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THE MINNEAPOLIS JOURNAL.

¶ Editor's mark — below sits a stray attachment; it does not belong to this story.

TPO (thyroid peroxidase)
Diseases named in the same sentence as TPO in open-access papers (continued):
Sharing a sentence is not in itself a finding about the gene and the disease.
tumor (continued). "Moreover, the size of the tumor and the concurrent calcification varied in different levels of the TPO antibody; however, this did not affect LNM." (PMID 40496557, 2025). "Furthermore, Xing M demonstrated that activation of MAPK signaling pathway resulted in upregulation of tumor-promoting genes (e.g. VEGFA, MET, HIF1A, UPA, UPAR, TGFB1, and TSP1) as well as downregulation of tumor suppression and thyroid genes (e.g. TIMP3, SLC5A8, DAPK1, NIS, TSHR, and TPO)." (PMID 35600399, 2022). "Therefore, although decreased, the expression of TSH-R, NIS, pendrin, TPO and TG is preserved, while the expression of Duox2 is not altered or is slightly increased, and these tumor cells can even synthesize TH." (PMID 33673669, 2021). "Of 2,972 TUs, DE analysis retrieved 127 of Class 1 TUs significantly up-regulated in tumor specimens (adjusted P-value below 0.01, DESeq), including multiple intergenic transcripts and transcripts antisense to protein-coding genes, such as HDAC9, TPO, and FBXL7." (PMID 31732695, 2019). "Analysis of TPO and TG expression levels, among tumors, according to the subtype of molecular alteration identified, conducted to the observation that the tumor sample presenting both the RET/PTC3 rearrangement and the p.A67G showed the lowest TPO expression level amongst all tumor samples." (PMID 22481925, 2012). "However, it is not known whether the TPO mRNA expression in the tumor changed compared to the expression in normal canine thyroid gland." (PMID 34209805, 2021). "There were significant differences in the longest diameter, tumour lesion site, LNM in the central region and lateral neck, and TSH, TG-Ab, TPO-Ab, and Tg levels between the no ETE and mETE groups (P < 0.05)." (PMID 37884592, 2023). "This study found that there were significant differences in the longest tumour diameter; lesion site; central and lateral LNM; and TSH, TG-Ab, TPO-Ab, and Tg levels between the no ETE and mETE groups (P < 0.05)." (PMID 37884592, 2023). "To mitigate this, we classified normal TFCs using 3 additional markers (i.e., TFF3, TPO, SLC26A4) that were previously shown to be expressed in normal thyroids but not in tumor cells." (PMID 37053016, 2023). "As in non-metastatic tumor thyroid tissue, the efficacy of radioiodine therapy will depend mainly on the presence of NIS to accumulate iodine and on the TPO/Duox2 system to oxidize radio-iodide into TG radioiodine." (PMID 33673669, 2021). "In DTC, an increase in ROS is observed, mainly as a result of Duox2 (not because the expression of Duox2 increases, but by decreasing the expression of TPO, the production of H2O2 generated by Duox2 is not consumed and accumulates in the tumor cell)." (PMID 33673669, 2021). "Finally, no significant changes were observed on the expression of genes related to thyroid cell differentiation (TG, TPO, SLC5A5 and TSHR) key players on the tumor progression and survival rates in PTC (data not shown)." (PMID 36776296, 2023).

PRICE TWO CENTS. BURIED TREASURE UNEARTHED. Political Capt. Kidd—They have discovered my buried treasurt at last. GOVERNMENT OWNERSHIP Next Congress Will Probably Tackle R. R. Question. TIME EIPE FOR TEIS Democratic and Some Republican Leaders for Control. EXISTING FEDERAL ACTS FAIL McCleary of Minnesota the Best Equipped CoiiKreßMinan to Deal With This Subject. -*V»m Thm Journal Buremu. Mourn -AS. Ttt tututjtf, TTashluaton. Washington, Nov. 22. —Government own ership of railways is a subject which is likely to command a larger share of at tention from this congress than was anti cipated by the leaders of either party. Recent developments in the line of rail way consolidation, and more particularly the organization of the Northern Securi ties company, have convinced democratic leaders here and also some republican leaders that there must be some legisla tion looking to the federal control of rail roads. The entire country has taken note of the fact that the new consolidation in the northwest has had the effect of stifling competition or the possibility of compe tition, between the two great trunk lines connecting the shippers of the middle west with the Pacific seaboard. The ulti mate end and purpose of the consolidation is to raise the freight rates. The only redress for the shippers is in congress. The states through which the two rail ways pass have local laws which it is claimed have been ,violated. There are constitutional and statutory prohibitions in all the states against one competing railway acquiring another competitive line. In ISSS J. J. Hill tried to acquire the Northern Pacific; an action was brought to prevent and the case went to the United States supreme court and was decided adversely to Hill. The present device of a corporation to absorb the se curities of the two lines is only another way to accomplish what he then tried to do. The action of Governor Van Sant of Minnesota, who promises to do all in his power to enforce the local laws, has at tracted the attention of the country at large, and the proceedings will be watched with the greatest interest. - Ffrtcral Lawi LtteleMN. In addition to being a violation of the state laws, the consolidation has called attention to the uselessness of the federal acts which are supposed to govern in such cases. There is supposed to be an anti-pooling law for the protection of the shipper. There is supposed to be an in terstate commerce commission with power to prevent abuses of this kind. As a mat ter of fact the pooling law is a dead let ter, and the interstate commerce commis sion is a deader thing than .the pooling law. Its vitality is exhausted when its members have drawn their salaries and uttered a feeble wail of protest at the im potence of the commission. Whatever may be the outcome of local actions at law, the fact has been brought home to wise men in both parties that the time is rapidly approaching when fed eral control of the railroads must be dis cussed by congress. Politicians believe it will be good politics; some financiers think it will be good economics. Several New York railroad owners have said that they would not object to the government taking over the railroad properties on a basli which will correspond to the bond purchasing which is now being done by the secretary of the treasury. They say if they can be assured of interest returns on their railroad holdings which will be equivalent to the interest on the govern m«st securities, and have their returns ANOTHER BAD RURLINGTON SMASH A Farmer Burned to Death in the Wreck —Nine Others Are Injured—A Heavy Cattle Train Breaks in Two. Special to The Journal. Sterling, 111., Nov. 22. —John J. Besse, a farmer living at Erie, 111., died an awful death near Walnut in a bad accident on the Chicago, Burlington & Quincy rail road. A heavy stock train broke in two at the top of a steep grade on that road. The rear section, cut loose from the engine and part of the cars, ran down the grade, gathering headway as it ran, until it was thundering along like an avalanche. A freight train, in whose caboose were trav eling a number of passengers, lay direct ly in the path of the runaway train. There was a frightful crash. For an instant all was still, and then the groans of the injured and the shrieks of those who were fastened inextricably in the wreck, rose on the air. The five heavy stock cars were full of cattle, and the poor, doomed animals made the most frightful din with their bellowings. To make matters worse, fire broke out in the wreck, and in spite of all that could be done Besse was consumed in the flames. Nine others were injured, but all were taken from the wreck before the flames reached them. The injuries of two, G. M. Hunter, residence unknown, and A. W. Staley of Solon, lowa, are so serious that it cannot yet be told whether they will assured by the credit of the government, they would gladly forego the uncertain ties and harrassments which are insepar able from the present system of private ownership. It is too early as yet to say what turn will be taken in the discussion which will take place in congress. It w rill naturally be closely allied with the talk of trusts and their control. President Roosevelt has taken a real interest in this subject i and will handle it in his message. It is j not impossible that he will take notice I of the more recent phenomena in the rail- I road world, and it need cause no surprise if he suggests that congress give its at tention to remedies for the evils which he will call to their attention. The Shipping Interests. The allied shipping interests of the mid dle west have been preparing to renew their fight of last winter to have in creased powers given the interstate com merce commission. Their bill was de feated at the last session at the command of Senator Hanna, chairman of the repub lican national committee. Its defeat was a condition precedent to the contributions which the railroads were expected to make to the campaign fund. Senator Cullom, the father of the present commission, was then chairman of the senate committee on interstate commerce: now there is a new chairman, Stephen J. Elkins of West Vir ginia, a professional railroad promoter and proprietor. Little may be expected from that committee. The battle of the shippers is likely to take a new line this winter. Many repub licans are anxious to get into the game early, realizing that delay may permit the democrats to make it a party issue. They believe that the railroad situation, like the tariff, will best be handled by the railroads' friends. When congress takes up the question of government ownership of railroads, Con gressman McCleary of Minnesota, who studied the question last summer in Eu rope, going abroad with that idea in view, and who for years at home has given it close attention, will be in position to make himself a commanding figure. He had a "hunch" more than a year »go that the day was not far distant when this subject would come before congress, and so he wisely prepared himself in advance. Probably no man in either house of con gress is at present so well qualified to discuss the question as Mr. McCleery. —W. W. Jermane. A HARD MASTER. Brooklyn Eagle. Perdinka—l understand Mr. Binks plays the cornet. Lydecker—You have been misinformed. He works it. FRIDAY EVENING, NOVEMBER 22, 1901. recover or not. The complete list of the dead and injured is as follows: THE DEAD. BESSE, JOHN J., farmer, Erie, 111. THE INJURED. Baker, J. R., Pleasant Valley; lowa.; slight ly. Buck, Harry, lowa City, lowa.; head and legs injured. Carl, P. P., Bennett, Iowa; slightly. Donovan, Daniel, lowa City; slightly. Howson, F. H., Clinton, Iowa; severely cut about head. Hughes, Benjamin D., lowa City; slightly. Hunter, G. M., residence unknown; internal injuries; serious. Staley, A. W., Solon, Iowa; internal inju ries; serious. Swift, Charles, Morse, Iowa; slightly. Do They Come in Threes t This is the second bad accident on the Burlington within a few days, the other having occurred near Newport, Minn., where the north-bound limited passenger train going to Minneapolis crashed into a freight train. The passenger was go ing at full speed and the freight train, sup posed to have been sidetracked to let it pass, was carelessly left so near the main track that a collision was inevitable. By a miracle no one was seriously injured. Superstitions trainmen on the Burling ton, who have noticed that bad accident always occur in trios are wondering wheu and where the third one will occur and whether the good fortune which has pre vented a long death roll in the two that have already occurred wili hold good. crozieTlifted Appointed Chief of Ordnance and May Last Eigh teen Years. Washington, Nov. 22.—The president to day appointed William Crozier, chief of ordnance, with rank of bragadier general. The appointment was made largely upon the recommendation of Secretary Root. General Crozier has demonstrated his ability in nearly every department of ordnance and has shown a wide knowl edge of all affairs pertaining to his pro fession. He was the military member for the United States at The Hague peace conference and was largely instrumental in bringing about the agreement finally reached for more humane conduct of war. General Crozier is a native of Ohio and was appointed to the military academy from Kansas in 1872. When he graduated in 1876 he entered the artillery and was transferred to the ordnance in 1881. He became a captain after four years' serv ice in 1890. During the Spanish war he was appointed a major and inspector general. During his career as ordnance officer he has given strictest attention to guns and gun carriages and was a joint inventor with General Bufflngton, who re tired to-day, of the Bufflngton-Crozier disappearing gun-carriage. Some difference of opinion exists among army officers as to whether General Cro zier's appointment is permanent or whether it is a detail of four years under the army reorganization law. The opin ion of Judge Advocate General Davis is that the appointment is permanent. Gen eral Crozier will not retire until 1919 an <i if the contention is sustained that his ap pointment is permanent his term as chief of ordnance will be nearly eighteen years and will preclude the possibility of any of the ordnance officers who have heretofore ranked him reaching that grade before they retire. CALIFORNIA FED. BENCH It May Be Given an Over hauling by Congress. NO YES CASE RESULT What Will Follow if Judge Noyes Goes to Jail. IN THE ROLE OF PERSECUTORS HiiiH of the California Court Clearly Estublislietl In the Minds of CouKremtmen. frotn Tnes JT»urnai! Buremit, Xootn 45, i*«M MuUJlnu, \Vn*hingt»n. Washington, Nov. 22. —There are rumors of some action in congress this winter in the direction of an inquiry as to the j general character and trustworthiness of the federal bench in California. It is known that the desirability of aa investi gation is already being considered by j prominent men in both houses. Nothing i ! may come of It, but talk of this charac ter about United States judges is heard so seldom as to give it in the present case almost a sensational tinge. By a great many people the federal bench of California is believed, whether intentionally or not only the investigation j can establish, to have lent itself to the | : plans of the San Francisco capitalists ' who for more than a year have been pur ; suing Judge Noyes of the United States court in Alaska. First these men got i after Alex McKenzie, one of the officers j j of the Alaskan court, and sentenced him: Ito jail for a year for contempt. Next | they had Judge Noyes placed under ar ! rest, and he is now-struggling in San j Francisco to clear himself of a contempt ,! charge. The bias of the California court 1 ; is clearly established in the minds of a I good many men in congress, and it is their purpose to consult the attorney gen i eral of the United States for the purpose !of determining whether he entertains j opinions which harmonize with their own. j Naturally, these members have been friendly to McKenzie nad Noyes, but their familiarity with the contempt proceed- : ings is of a character to give their opin i ions some weight, independently of their j leanings. Should Noyes escape a jail sen tence it may be that nothing will be done, but should he be treated as McKenzie was, it is almost certain that his friends in congress ill try to bring about a gen- '. eral overhauling of the California federal judiciary. Iv- t'A*v' *■ • i ■• A" •" ? f '*.--, ■ < ' TAWNEY Congressman Tawney called on President Roose- SENT FOR. velt this morning at the . latter's request. While the conference was behind closed doors, it is understood the president wanted to '. read to Mr. Tawney, who is a member "of : the ways and means committee, that por j tlon of his message relating to reciprocity ; and the tariff. He is sending for ways and means members as fast as they reach the city. —W. W. Jermane. AViixliiiiK'tou Small Talk. Rev. Father Conaty of Grand Forks, N. D., Is spending a few days in Washington, the guest of Senator Hansbrough, who to-morrow morning will take him to see the president. The call will be merely to pay respects. Postmasters appointed: lowa—Max, O'Brien county, A. H. Holse. Montana—Garrison, Powell county, E. P. Shumaker. Wisconsin- Pine Knot, lowa county, Christopher S. An derson. BANULED A Liverpool Institution Loses $850,000 Through a Dis honest Employe. Liverpool, Nov. 22. —Announcement was made to-day that the Bank of Liverpool had been victimized by a trusted book keeper to a large amount. What the losses amount to is not yet known, but an offi cial statement issued by the bank says that through the dishonesty and betting transactions of a bookkeeper it may lose $850,000. The bank's shares fell £1 on the stock exchange to-day. The defaulter has not yet been arrested. TO SAVE HOWELL Skull of the Man He Mur dered Taken From the Grave. Special to The Journal. Helena, Mont., Nov. 22.—1n a desperate effort to save the neck of his client, Mil ton O. Howell, who is sentenced to be hanged at Lewistown. Fergus county, Dec. 13, E. W. Cort, his attorney, is said to have gone to the grave of Thomas Rose ling, the man Howell killed, dug up the body and procured the skull to prove that Howell did not shoot the man from be hind. This will be shown to Governor Toole next Monday, when Attorney Cort wil make a plea to have Howell's sen tence commuted to life imprisonment. Cort tried in vain to get an order from Judge Cheadle to produce the skull of the murdered man in court. Failing in this, he resorted to the desperate act of ex huming the body on his own responsibili ty. About 200 of tfae leading citizens of Fergus county have petitioned the gov ernor in Howell's behalf. CLERGUE SAYS SO Two New Boats for the Algoma Cen tral Steamship Company. Sault Ste. Marie, Mich., Nov. 22.— F. H. Clergue announced to-day that the Algo ma Central Steamship company would put on two new passenger and freight steam ers between the Soo and Windsor, Ont., i next season. SHIP GRAB ABANDONED Friends of the Subsidy Bill Throw Up the Sponge. ENMITY IS TOO STRONG Abandonment of the Idea as a Party Measure Necessary. MISSISSIPPI VALLEY MEASURE Members From This Region May In troduce Their Bill and Separate Measure May I'ollow. Mew York Sun Saseial Sorv.'ca Washington, Nov. 22.—Opposition to the ship subsidy bill has developed to such an extent during the last sixty days that, in the opinion of many persons supposed to be informed, no determined effort will be made at this session of congress to pass the measure. In fact, there is a rumor current that a conference was recently held between the active promoters of the subsidy scheme at which it was practi cally decided to abandon the whole proj ect for the present. The situation was carefully gone over and it was positively decided, it is said, that it would be impos sible to put the subsidy scheme before the i people as a republican party measure. There was, it is believed, some differ ence of opinion among the promoters as J to whether the whole matter should be | dropped, but there was no question as to j the necessity of abandoning the idea of making it a party measure. It is sail the conference considered the i feasibility of abandoning the original idea entirely, allowing the Mississippi valley j members to introduce their bill for a j subsidy based solely on actual freight j carried without regard to time, and then pass a separate bill carrying a large bonu? for transporting the trans-Atlantic and j trans-Pacific mail. This latter scheme j would be exclusively profitable to the | American line in the east and the Pacific ! Mail company in the west, which were the two corporations intended to be benefited by the original ship subsidy scheme. CONSPIRACY Castro of Venezuela Has His War Minister Ar rested. Caracas, Venezuela, Nov. 22.—President Castro, believing that a oc»spiracy to overthrow him existed, caused the arrest to-day at Puerto Cabello of Ramon Guer ra, the minister of war. The president also brought about the arrest at Caracas of a number of partizans of Ramon Guer ra, among them being Montauban, who claims to be a French citizen. The ar rests have caused a great sensation. Joa chim Garido succeeds Ramon Guerra as minister of war. PROHIBITION Liquor Act in Manitoba Up held by the Imperial Privy Council. Special to The Journal. Winnipeg, Man., Nov. 22.—The liquor act has been upheld by the imperial privy ccuncil and prohibition in Manitoba will follow. Confirmed by London. London, Nov. 22.—1n the appeal case of the attorney general of Manitoba vs. the Manitoba License Holders' association, the privy council has decided that the legislature of Manitoba has jurisdiction to enact a liquor law. ONISTHMHS Colombian Government Can not Guarantee Protection for Transit. Colon, Colombia, Nov. 22.—1t is reported that the government has addressed a com munication to the United States consul setting forth that it cannot guarantee pro tection for isthmian transit. Two sailing boats having seventy sol diders on board, which left Panama with General Alban, returned to that place at 3 p. m. yesterday and General Alban and fifty soldiers arrived there on board the gunboat Boyaca at 7 p .m. The liberals here assert that General Lorenzo attacked General Alban's force after it had lauded at Chame. near Chor rera, and defeated it, only General Alban and a few of his troops escaping. It is also claimed by the liberals that the other division of General Alban's army was routed by General Lugo, when 400 of Al ban's troops joined the liberal ranks. The liberals at Colon are jubilant and assert that they expect General Lugo to arrive at Colon momentarily. Further details of the later decisive fighting are expected at Panama at any moment. New York, Nov. 22. — Consul-General Arthur O. D. Brigard, of Colombia, re ceived a cablegram to-day from General Charles Alban, governor of the depart ment of Panama. The cable stated that General Alban would attack the insurg ents under General Domingo Diaz to-day at Chorrera and Alban promised, if suc cessful in routing them, to proceed to Colon and retake that city. The consul general regards the outcome of to-day's fight as highly important. If General Diaz should conquer, the entire isthmus -will be in the bands of the liberal-in surgent party. 20 PAGES-FIVE O'CLOCK. IS COMPETITION A VITAL FACTOR? The Average Citizen Seems to Think It Is, When Considering North ern Securities Merger. Imposing Financial Magnitude of the Combine Makes Critics Cautious —Van Sant to Governors •.■•■-■' ' :.._' <?ysx$><$'<$><$><s><S><$><$'<$^ ♦ <$> <?> ATTRIBUTED TO HILL. <J» <$> Special to The Journal. <$> <S> New York, Nov. 22.—The Harriman-Rockefeller-Vanderbilt representa- <$> <$> tives in the big railroad consolidation affirm emphatically t\at they do not <3> <«> approve the attack on Minnesota's ernor and legislature and that they ■♦* <?> condemn such a course. <^ <$> The attacks are attributed to Mr. Hill. <3> <$> • The general public has a settled con viction that James J. Hill's big consoli dation scheme is fraught with danger to the northwest. The average man believes that Mr. Hill's plan is not only to elimi nate competition between railroads but to force the people and the industries of the northwest to help pay dividends on watered stock. Tne average man in Min neapolis makes that thought prominent in all of his cemment. The public, as a general proposition, is fully convinced that the Northern Securities company represents simply the ambition of Mr. Hill for more power in the transportation world. It is willing to give him credit for good intentions but it also believes that in spite of intentions, the people and the industries of the northwest will be forced to pay extra tribute to the rail roads as a result of one man power. The common, every day citizen whom you meet on the street or in the various avenues of employment has no regard for the argument that it is the corporations that are making America great. The theory that this big transportation com bine will carry the products of America to the orient at a rate that will enable the United States to compete for that trade he regards as attractive, but he also says that in the meantime we are placing too much power in the hands of I the transportation kings at home. He | distrusts the plans of Morgan, Hill and Harriman on this ground. Talk with the men at the bench in the factory, at the desks in the offices, or behind the truck in the wholesale houses and nine out of ten will tell you that something must be done to hold the trusts down and that the government must do It. Government ownership of railroads is not favored but they do believe that there should be gov ernment regulation of trust and trans portation affairs. It may be true that all these men are not Bkilled in the art of analyzing financial and commercial propo sitions but it is true that, collectively, they have distinct ideas as to what they want; and they have votes. Opposition Is Hard Headed. There is no disposition on the part of the public to grow hysterical over Mr. Hill's latest maneuver. The formation of big trusts and their steady accumulation, of wealth and influence in the markets of the country has been a 'feature of indus trial progress closely followed by many. The average man seems to believe that the time must come when the people through the government will be forced to exercise strict supervision over some of the big combinations. The public be lieves that the occasion may already have arrived. In the language of a Minneapolis attorney: "James J. Hill's transportation trust is the first big stepping stone to strict gov ernment supervision of the big combina tions." What has been said of thwarting the purpose of the Northern Securities company meets with the hearty approval of the common citizen. He believes in holding such combinations in check, and in the government pulling a tighter rein over their future actions. This sentiment is not of mushroom growth. It has been developing in Minneapolis and the north west for years. Kliinf nation of Competition. Among shippers and professional men who have given the question more than passing attention, there is much dis cussion as to what the elimination of competition between railroads really means to the northwest. The theory that big business combinations have been a real benefit instead of a harm to the country, and that the old theory that com petition is the life of trade must be modified, has a following among Minne apolis business men. They maintain that it requires big combinations to transact the business of the country and keep it within hailing distance in the race for commercial supremacy. Combinations re duce expense and thus in turn has its ef fect on the prices paid by the people. Discovery in Telegraphy Boulder, Col., Nov. 22. — William Duane. professor of physics at the etata university, has just been granted a patent for an invention by which a large num ber of telegraph messages can be sent over one wire and return at the same time. In the physical laboratory .at the university, it is said, he has had as many aa eighteen circuits working on the same wire and return all at the same time. On any of these circuits the Morse instrument can be placed and used exactly as \»ith the single - wire - now ■in ua«. Dr. - Duane's invention is based on the principle ot synchronizing motera. , Those who hold this view are in the min ority. The sentiment expressed by the majority is that competition is necessary and especially in transportation. They realize the force of the argument that the elimination of competition gives sta bility to rates and presents discrimina tion, but they are afraid of the experi ment in its other phases. Few men are without opinions on thia feature of railway consolidation, but the percentage who are willing to come out in the open and say what they think is small. The man who believes that there are some benefits to accrue from consoli dation is not talking for -publication, be cause he fears to make a stand on that ground against the flood of popular senti ment. It is also a fact that many busi ness men of prominence who down in their hearts feel that the Morgan-Hill-Harriman plans are a menace to the best interests of the country are timid about making the statement. They do not wish to in cur the disfavor of these or any other cor porations. The transportation companies are the foundation of the entire business structure in the west. The lawyer re gards them as the best possible clients. Many members of the legal profusion hope some day to secure some of the legal business of the big corporations. Many Cautions Critics. As earnest and conscientious a citizen and as good a lawyer as there is in Minneapolis said: There is no question but that, inch by inch, these big corporations are lapping over onto the rights of the people, as water gradually creeps farther on the shore with the tide. They are doing it under the cover of our laws, aided by ingenious counsel. I believe that the -common people realize it and that there is a volcano of sentiment that will belch forth its disapproval in the not far dis tant future. James J. Hill may have fur nished the occasion. I am not saying this for publication. lam in the law business and I may be employed by some of the corpora tions. Ttaese corporations are the best pay ing clients, and what may seem to be my duty as a citizen in putting myself on rec ord against this move, would not be reck oned good business policy. Many shippers during the past few day* have been willing to indulge in heart-to heart talks but object to going on record. These men say that transportation is a big element in their business, and as long as they are forced to do business with the railroads it is foolish to antagonize them by expressing any general senti ment against consolidation. The ma jority of this element believe that while consolidation is an experiment and its effects cannot be foretold, the principle of eliminating competition between car riers as wrong. The "Stability" Argument. There is a considerable element among men who are close students of conditions and business problems which takes a con servative view of the Northern Securities company, and its purpose. These men say: No opinion on the purpose and plans of the Northern Securities company formed on our present insufficient knowledge of that corpo ration and its aims, can be of value. Wait until we know more about it. As a general proposition, we do not regard this big railroad merger with alarm. It will eliminate competition between carriers to a certain extent, but as a result, we will get stability of rates. The small shipper will uot be paying more for the same service tha ■ ' '<. larger shipper, which is oftentimes the case' under present conditions. There is much talk about arbitrary action in rates that conies from ignorance. Neither James J. Hill nor any other man or set of men dominating the transportation world would raise rates. The natural tendency of rates is downward, and it will continue so in spite of any combinations that may be made. The people do not. recognize one important point—that rates cannot be arbitrarily made by any one man or set of men. The traffic man must yield to conditions in rate-making. It is not so much a result of competition be tween carriers as between conditions and cir cumstanced. The railroad bases its rate oa the ability of the traffic to pay; and the cir cumstances and conditions surrounding the markets of the country, and the regular laws of trade, are prime factors in rate changes. Conditions in rate-making have always been superior to men. For that reason the idea that traffic managers raise or lower rates at their own volition Is wrong. Rates